Apparently, we may find a lot of exoplanets that look pretty much like this. Credit: NASA.
Well, not only may up to 25% of Sun-like stars have Earth-like planets – but if they are in the right temperature zone, apparently they are almost certain to have oceans. Current thinking is that Earth’s oceans formed from the accreted material that built the planet, rather than being delivered by comets at a later time. From this understanding, we can start to model the likelihood of a similar outcome occurring on rocky exoplanets around other stars.
Assuming terrestrial-like planets are indeed common – with a silicate mantle surrounding a metallic core – then we can expect that water may be exuded onto their surface during the final stages of magma cooling – or otherwise out-gassed as steam which then cools to fall back to the surface as rain. From there, if the planet is big enough to gravitationally retain a thick atmosphere and is in the temperature zone where water can remain fluid, then you’ve got yourself an exo-ocean. (…) Read the rest of Astronomy Without A Telescope – So Why Not Exo-Oceans? (529 words)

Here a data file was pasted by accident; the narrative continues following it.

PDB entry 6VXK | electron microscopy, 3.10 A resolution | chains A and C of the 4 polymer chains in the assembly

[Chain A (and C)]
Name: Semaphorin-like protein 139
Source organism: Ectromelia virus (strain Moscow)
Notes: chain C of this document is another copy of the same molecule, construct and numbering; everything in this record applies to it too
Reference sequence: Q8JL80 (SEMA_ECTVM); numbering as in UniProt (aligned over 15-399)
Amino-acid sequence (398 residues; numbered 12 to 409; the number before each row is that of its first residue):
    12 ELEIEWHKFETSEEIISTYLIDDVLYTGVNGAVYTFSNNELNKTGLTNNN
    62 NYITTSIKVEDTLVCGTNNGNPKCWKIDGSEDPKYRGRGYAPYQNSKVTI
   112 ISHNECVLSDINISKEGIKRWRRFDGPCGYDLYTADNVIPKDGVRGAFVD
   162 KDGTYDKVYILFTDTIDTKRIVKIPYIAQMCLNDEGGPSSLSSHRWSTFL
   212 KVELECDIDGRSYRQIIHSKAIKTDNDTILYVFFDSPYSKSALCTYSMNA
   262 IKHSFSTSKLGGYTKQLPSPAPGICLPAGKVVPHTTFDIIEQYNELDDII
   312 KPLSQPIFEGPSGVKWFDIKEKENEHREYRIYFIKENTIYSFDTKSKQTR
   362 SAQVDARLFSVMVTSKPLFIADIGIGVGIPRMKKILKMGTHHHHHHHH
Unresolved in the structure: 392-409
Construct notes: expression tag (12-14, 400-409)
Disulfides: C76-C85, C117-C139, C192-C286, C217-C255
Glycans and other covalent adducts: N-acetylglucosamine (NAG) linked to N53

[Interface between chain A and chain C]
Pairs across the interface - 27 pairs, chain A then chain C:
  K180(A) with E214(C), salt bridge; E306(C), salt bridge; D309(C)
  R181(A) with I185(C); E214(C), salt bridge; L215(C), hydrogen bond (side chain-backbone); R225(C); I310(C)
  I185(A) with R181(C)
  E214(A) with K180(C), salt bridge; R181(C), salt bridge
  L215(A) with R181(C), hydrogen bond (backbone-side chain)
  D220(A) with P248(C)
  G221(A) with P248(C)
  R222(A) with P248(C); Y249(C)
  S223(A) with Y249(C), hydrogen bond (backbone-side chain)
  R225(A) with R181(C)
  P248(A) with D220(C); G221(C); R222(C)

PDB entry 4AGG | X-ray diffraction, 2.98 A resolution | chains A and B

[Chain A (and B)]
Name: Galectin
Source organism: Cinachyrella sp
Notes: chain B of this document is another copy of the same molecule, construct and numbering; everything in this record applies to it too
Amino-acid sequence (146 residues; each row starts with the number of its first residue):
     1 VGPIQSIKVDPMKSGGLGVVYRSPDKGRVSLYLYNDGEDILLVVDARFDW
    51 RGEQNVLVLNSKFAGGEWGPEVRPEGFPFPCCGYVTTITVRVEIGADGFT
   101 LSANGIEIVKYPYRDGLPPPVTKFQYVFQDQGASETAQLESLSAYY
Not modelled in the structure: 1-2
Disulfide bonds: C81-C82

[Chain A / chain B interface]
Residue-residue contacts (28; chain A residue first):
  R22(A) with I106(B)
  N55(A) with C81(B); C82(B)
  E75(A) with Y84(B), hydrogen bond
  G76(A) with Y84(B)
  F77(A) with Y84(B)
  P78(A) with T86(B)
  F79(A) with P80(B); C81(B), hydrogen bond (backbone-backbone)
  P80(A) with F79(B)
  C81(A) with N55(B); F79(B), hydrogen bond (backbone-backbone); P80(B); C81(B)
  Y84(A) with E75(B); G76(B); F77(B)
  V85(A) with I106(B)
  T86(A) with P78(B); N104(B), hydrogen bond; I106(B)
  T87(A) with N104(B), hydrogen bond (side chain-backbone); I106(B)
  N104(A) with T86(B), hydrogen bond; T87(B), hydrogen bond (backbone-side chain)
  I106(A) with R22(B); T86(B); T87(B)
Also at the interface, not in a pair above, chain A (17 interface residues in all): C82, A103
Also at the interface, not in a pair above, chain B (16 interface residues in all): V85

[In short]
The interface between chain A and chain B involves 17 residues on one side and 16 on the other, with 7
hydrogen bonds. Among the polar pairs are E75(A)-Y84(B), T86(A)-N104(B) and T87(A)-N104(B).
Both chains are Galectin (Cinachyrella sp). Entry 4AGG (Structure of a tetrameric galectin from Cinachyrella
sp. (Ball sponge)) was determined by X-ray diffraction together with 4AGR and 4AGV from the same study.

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(C) Steve Nerlich for Universe Today, 2010. | Permalink | No comment | Add to del.icio.us Post
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